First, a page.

Thinking about your child dying is always daunting to families who love a child with a life limiting condition with all their heart.
Some families ‘just can’t go there’, but in much the same way that you may have thought about making a plan for when your baby was going to be born, parents and (if appropriate) the child or adolescent) should take some time to talk about what the future may hold. You can begin to think about what you would prefer when the time comes to say goodbye. We don’t get a second chance to get it right.
At the time of diagnosing a child with a life limiting illness, (which often means he or she will probably die before they reach adulthood), a family’s world is blown apart. It really is the unthinkable. Many families focus on the here and now and that’s understandable.
However, research in this area tells us that before we ever reach this time it is best to consider (in a calm and thoughtful manner) what a child/ adolescent, parent or close family would prefer for their child/ adolescent as their journey comes to an end.
Some issues to consider are:
- Where would your child like to be or where are they (or you) usually the happiest?
- Where do you feel most confident or supported to care for your child (home, hospital or hospice)?
- Who will you call on to help you with physical care requirements (friends, family, local nurses)
- What medical support is available to you in your chosen place? (GP, PHN, home respite nurses, children’s hospice teams, regional community palliative care teams)
- What spiritual and cultural wishes would the child/ adolescent (or you) wish? (Music, prayers, poems, traditions)
- What equipment will be required? (Downstairs bed, oxygen, different or increased special medicines)
- What people will you want around you, who can help with chores and how will you communicate your needs as a family? (visitors, privacy, practical help, other sibling childcare, condition updates, management of social media, funeral plans)
This thinking ahead is often called Advanced Care Planning or a Wishes Document. It’s about recording the advanced wishes of child. It is also about planning and preparing for the future care of your child and preparing for the end of their life and beyond. Sometimes, it enables the child and the family to make decisions in advance of them actually happening. This means that when the child approaches the end of their life the family are able to spend that precious time together free from having to make decisions around issues such as where to care for your child, pain management and resuscitation.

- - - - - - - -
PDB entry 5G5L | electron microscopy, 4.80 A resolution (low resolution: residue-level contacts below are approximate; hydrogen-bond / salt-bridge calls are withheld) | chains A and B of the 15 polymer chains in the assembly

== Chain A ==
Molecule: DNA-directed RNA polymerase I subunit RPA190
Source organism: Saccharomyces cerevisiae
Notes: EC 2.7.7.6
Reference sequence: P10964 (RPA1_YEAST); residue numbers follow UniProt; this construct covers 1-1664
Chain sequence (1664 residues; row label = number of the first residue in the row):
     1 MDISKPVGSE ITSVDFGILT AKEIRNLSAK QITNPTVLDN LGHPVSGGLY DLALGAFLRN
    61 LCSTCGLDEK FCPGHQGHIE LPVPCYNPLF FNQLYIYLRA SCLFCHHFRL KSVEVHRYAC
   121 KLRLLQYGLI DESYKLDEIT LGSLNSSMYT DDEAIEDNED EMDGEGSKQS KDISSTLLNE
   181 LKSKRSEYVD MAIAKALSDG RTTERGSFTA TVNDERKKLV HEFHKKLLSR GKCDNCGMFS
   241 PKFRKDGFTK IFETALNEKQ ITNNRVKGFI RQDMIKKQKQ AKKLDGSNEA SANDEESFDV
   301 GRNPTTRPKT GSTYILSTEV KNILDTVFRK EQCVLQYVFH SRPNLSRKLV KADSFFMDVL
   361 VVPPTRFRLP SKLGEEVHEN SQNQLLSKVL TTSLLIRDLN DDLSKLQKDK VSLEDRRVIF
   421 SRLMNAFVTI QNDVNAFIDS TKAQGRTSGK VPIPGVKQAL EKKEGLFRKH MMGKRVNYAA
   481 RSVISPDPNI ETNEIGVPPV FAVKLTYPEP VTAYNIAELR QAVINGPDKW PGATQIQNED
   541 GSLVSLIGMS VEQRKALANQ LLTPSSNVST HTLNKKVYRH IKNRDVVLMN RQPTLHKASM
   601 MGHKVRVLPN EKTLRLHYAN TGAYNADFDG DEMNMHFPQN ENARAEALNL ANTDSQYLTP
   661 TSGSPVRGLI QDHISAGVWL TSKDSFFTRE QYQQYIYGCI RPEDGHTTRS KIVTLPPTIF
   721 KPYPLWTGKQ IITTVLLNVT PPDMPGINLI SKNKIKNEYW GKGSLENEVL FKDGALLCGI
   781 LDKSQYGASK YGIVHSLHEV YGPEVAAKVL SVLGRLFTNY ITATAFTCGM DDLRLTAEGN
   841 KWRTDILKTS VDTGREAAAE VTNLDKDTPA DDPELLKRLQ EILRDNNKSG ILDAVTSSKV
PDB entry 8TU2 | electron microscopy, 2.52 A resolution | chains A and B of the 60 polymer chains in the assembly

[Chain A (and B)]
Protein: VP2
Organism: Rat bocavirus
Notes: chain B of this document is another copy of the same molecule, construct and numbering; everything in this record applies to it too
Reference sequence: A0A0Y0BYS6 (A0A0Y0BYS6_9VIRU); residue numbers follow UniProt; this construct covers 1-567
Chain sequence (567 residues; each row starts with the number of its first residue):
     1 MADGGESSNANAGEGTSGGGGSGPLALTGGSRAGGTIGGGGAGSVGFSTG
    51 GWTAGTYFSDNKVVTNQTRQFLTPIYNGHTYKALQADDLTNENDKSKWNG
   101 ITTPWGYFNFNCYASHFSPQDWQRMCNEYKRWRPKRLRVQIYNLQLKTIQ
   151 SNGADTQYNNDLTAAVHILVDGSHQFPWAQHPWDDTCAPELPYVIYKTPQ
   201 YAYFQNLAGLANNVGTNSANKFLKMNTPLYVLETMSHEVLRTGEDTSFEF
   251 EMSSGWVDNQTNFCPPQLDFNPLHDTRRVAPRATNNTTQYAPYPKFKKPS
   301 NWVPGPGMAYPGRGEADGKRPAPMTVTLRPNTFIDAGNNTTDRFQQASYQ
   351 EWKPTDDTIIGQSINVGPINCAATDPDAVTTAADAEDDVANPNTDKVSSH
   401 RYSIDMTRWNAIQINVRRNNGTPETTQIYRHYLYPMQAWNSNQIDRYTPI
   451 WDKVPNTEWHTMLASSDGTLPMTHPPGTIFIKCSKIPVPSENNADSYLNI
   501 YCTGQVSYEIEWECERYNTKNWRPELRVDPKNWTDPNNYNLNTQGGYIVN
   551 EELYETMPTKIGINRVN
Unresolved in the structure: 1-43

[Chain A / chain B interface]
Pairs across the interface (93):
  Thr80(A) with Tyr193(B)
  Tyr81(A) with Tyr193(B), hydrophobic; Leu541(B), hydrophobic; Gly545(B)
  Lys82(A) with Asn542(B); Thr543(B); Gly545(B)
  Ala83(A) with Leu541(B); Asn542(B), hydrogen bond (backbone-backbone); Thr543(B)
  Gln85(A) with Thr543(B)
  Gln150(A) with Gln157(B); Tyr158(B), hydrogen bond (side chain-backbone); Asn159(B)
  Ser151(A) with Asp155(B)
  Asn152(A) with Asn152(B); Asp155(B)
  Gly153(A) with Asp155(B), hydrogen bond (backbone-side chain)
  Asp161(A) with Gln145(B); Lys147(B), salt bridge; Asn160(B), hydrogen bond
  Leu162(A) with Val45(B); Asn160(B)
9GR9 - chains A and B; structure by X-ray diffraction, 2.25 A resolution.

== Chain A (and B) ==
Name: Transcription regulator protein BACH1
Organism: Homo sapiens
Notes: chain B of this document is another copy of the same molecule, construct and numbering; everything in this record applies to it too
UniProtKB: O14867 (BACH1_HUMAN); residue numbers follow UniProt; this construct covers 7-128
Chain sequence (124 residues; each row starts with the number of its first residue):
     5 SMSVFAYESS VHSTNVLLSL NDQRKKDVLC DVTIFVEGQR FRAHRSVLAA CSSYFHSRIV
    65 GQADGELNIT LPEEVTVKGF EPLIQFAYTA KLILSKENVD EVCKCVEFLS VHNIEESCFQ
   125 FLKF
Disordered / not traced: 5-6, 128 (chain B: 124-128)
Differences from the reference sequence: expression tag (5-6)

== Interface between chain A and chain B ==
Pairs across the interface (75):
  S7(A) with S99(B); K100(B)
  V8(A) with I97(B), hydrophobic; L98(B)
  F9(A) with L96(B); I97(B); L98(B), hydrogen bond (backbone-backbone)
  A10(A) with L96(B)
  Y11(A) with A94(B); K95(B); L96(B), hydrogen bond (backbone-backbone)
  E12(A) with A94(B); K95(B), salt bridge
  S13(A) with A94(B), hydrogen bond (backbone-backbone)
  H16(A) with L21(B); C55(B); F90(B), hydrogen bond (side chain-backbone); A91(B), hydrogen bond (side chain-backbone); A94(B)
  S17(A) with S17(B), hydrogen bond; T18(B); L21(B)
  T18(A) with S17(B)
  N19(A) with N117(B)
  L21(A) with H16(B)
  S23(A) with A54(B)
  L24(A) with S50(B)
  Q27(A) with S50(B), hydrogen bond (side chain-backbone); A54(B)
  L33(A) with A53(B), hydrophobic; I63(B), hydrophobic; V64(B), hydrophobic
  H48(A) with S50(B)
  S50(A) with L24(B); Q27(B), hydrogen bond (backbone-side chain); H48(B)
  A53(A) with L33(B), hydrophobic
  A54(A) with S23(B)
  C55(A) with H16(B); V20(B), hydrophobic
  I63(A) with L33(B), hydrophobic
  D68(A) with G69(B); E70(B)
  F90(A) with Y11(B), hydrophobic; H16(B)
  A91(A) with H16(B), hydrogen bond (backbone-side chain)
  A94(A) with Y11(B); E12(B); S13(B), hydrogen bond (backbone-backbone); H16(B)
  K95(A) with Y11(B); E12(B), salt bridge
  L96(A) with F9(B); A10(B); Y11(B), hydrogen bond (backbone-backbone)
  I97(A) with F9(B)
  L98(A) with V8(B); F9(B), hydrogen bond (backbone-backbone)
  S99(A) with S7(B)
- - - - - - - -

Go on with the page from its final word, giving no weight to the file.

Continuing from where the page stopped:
It is important to say that sometimes plans (or wishes) have to change suddenly but research tells us that if parents have considered all possible eventualities and they know what is happening, saying that final farewell is a little easier perhaps….
When making an Advanced Care Plan or creating a Wishes Document try and seek the insight and guidance of health care professionals. There is no perfect time to think about your requirements and not all the questions have to be answered immediately. You can make changes to the plan if you need to.
What is important is that you begin to talk together as a family about the needs and wishes of your child or adolescent for this last part of their life so the time can be as special (in a strange but sad way) as the wonderful day he or she was born.
The author would like to acknowledge and thank the courageous and inspiring families who recently participated in her recent Doctoral study.
‘’Ar dheis Dé go raibh a anam’’
[Written by Claire Quinn (Mother to Olivia, RIP, 2000-2005 )]